By Matt Goodrich
November 9, 2014
Bach, Toccata in F-sharp Minor, BWV 910
The virtuosic yet rhapsodic keyboard toccatas of J. S. Bach make outstanding recital openers. Fantasias in several connected sections, employing diverse structures, rhythms, textures, and moods, they enable pianists to reveal their personality from the first notes. The Toccata in F-sharp minor opens with a bravura flourish, then unfolds an expressive adagio marked by a descending chromatic figure. A fugue in rapid, detached toccata style follows, leading via improvisatory “deconstruction” to a 6/8 fugue finale capped by a closing flourish.
Carter, Two Thoughts About the Piano
Approaching his 100th birthday, Elliott Carter said, “I finally have done all my adventures and great big noisy pieces. Now I write simple ones.” Two Thoughts about the Piano, Intermittences and Caténaires, were premiered by Peter Serkin and Pierre-Laurent Aimard in 2006. Of Intermittences, whose title comes from Proust, Carter writes, “The many meanings silences can express in musical discourse challenged me to use some of them in Intermittences … a short work that also uses many different piano sounds to convey its expressive meanings.” In Caténaires, he “became obsessed with the idea of a fast one-line piece with no chords. It became a continuous chain of notes using different spacings, accents, and colorings, to produce a wide variety of expression.”
Beethoven, Sonata No. 30 in E Major, Op. 109
In the late piano sonatas, Beethoven embodies and transmits the essence of an epic spiritual journey. Opus 109, among Beethoven’s most personal and inspired sonatas, is a work of distinctly original construction, with compressed organization in its first two movements balanced by an expansive finale. The sonata offers an exquisitely nuanced variety of moods, from “introspective amiability” in the opening movement, to assertive energy in the prestissimo, to ever-varying soulfulness in the concluding set of six variations, imaginatively spun from an otherworldly theme.
Takemitsu, Les yeux clos II
According to Toru Takemitsu, “My music is influenced by the Japanese tradition, especially the Japanese garden, in color, spacing, and form. At the same time, it is influenced by Messiaen, Debussy, and Schoenberg.” Takemitsu’s meditations on texture, timbre, and silence marry the language of contemporary Western music with an aesthetic rooted in Japanese tradition. The title Les yeux clos (“Closed Eyes”) comes from a series of works by French symbolist painter Odilon Redon that draw us into a mysterious, ethereal reality. Similarly, in Les yeux clos II, composed for Peter Serkin, Takemitsu invites us into the silence that surrounds his “musical garden,” where sensuous, shimmering bell sounds are offset by symbolic figures and rapid motives of crystalline dissonance, as well as echoes that invoke emotional vibration and gradations of light and shadow.
Chopin, Barcarolle, Op. 60
In the nineteenth century, a musical genre emerged evoking the barcarole of Venetian gondoliers, depicting the lapping of waves through a long-short 6/8 rhythm. Chopin’s Barcarolle, called by German musicologist Hugo Leichtentritt “a work of bewildering beauty,” is inventive, melodious, and intoxicating in every measure, full of inspired harmonic progressions and textural effects. The piece comprises an almost-continuous lilting rhythm; rich, shimmering, shifting harmonies; and two extended melodies that evolve from glowing simplicity to sublime radiance. The climax and coda together represent one of the most extraordinary moments in the repertory.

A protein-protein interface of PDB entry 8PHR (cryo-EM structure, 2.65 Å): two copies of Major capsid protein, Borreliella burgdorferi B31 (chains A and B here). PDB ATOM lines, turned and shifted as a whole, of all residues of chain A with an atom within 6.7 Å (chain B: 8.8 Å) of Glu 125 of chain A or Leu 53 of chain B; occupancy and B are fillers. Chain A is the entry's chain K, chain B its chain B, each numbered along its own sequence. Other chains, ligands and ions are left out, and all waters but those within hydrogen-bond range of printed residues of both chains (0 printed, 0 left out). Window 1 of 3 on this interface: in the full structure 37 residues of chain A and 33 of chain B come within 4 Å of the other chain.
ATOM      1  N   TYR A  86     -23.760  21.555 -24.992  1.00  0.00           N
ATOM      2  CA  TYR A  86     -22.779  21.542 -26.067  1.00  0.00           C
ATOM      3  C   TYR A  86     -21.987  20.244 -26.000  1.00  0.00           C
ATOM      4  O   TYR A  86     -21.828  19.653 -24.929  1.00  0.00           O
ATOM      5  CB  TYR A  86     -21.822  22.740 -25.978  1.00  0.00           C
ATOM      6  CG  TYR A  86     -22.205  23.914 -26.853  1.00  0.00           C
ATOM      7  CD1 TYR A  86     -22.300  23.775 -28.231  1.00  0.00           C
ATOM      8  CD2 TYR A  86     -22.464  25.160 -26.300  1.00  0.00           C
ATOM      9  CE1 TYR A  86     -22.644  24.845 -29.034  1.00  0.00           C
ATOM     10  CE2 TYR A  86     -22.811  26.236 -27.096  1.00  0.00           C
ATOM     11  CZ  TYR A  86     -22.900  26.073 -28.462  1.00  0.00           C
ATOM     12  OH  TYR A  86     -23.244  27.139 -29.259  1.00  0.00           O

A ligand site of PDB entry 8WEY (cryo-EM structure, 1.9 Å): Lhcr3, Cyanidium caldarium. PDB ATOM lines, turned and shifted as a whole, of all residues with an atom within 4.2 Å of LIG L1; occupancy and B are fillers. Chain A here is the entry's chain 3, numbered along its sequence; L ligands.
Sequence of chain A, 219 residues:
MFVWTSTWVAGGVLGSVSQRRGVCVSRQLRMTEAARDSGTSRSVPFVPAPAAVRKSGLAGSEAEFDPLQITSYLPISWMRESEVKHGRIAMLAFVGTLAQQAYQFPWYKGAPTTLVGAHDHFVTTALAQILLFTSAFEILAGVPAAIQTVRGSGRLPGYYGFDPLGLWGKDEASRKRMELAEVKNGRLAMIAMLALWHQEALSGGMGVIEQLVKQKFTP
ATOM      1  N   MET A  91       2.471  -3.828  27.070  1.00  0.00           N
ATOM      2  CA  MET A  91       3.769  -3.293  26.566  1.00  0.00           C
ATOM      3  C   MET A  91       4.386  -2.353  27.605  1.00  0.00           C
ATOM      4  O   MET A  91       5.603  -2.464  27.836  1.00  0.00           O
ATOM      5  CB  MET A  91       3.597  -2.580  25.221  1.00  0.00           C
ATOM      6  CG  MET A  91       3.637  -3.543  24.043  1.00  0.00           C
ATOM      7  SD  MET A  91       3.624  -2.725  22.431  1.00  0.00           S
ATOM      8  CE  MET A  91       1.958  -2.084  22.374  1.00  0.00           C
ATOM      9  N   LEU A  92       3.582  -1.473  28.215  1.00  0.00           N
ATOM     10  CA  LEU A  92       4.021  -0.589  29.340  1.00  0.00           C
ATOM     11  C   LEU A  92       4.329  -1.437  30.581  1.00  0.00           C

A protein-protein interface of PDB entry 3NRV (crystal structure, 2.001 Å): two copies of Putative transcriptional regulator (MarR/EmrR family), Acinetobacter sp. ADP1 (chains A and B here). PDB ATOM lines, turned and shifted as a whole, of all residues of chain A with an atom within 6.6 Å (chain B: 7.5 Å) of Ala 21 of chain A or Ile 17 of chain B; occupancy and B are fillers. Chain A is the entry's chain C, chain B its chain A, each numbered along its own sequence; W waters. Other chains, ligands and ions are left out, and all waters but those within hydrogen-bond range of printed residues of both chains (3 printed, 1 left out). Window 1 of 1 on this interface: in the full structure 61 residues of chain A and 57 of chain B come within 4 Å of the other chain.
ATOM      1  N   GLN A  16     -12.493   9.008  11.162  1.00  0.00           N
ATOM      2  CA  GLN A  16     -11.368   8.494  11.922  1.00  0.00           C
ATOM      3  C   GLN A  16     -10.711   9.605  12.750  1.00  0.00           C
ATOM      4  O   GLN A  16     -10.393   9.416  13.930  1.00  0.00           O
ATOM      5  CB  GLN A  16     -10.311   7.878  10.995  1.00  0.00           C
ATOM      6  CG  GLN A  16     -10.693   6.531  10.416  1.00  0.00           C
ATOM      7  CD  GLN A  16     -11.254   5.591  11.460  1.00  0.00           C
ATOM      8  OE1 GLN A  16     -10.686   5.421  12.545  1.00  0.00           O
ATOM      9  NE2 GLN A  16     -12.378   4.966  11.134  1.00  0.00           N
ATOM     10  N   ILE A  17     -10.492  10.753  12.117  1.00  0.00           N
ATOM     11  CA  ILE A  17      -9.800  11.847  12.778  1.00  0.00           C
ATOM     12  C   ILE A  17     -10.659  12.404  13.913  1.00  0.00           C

Chopin, Ballade No. 3, Op. 47
Frédéric Chopin wrote virtually solely for the piano, and these two pieces represent the composer at peak creativity. Although implying literary or historic connotations, Ballade is an original creation of Chopin’s, a canvas of expression rather than compositional form. The Ballades vivify inventive, refined elements, ultimately creating an extraordinary sense of completeness. The cohesive structure of the third Ballade evolves from a serene, amiable exposition through a world of thematic transformation leading to a passionate climactic close. The piece affords performers a vehicle for musical narrative, expressive refinement, and freedom.
Stravinsky, Trois mouvements de Petrouchka
Three Movements from Petrouchka are virtuosic paraphrases of three scenes from Igor Stravinsky’s ballet Petrouchka. First produced by Russian impresario Diaghilev in 1911, the ballet presents stories of the puppet Petrouchka, who comes to life and acquires human emotions. The triumph of the ballet, including its signature prominent piano writing, made its score ripe for transcription. Creating the work for Arthur Rubinstein in 1921, Stravinsky produced one of the piano masterpieces of the 20th century. Stravinsky’s recreation of the ballet’s vivid tableaux while capturing its essential orchestral brilliance is a singular achievement that transcends transcription. The movements are a dazzling showcase for performers, demanding character, color, endurance, and bravura.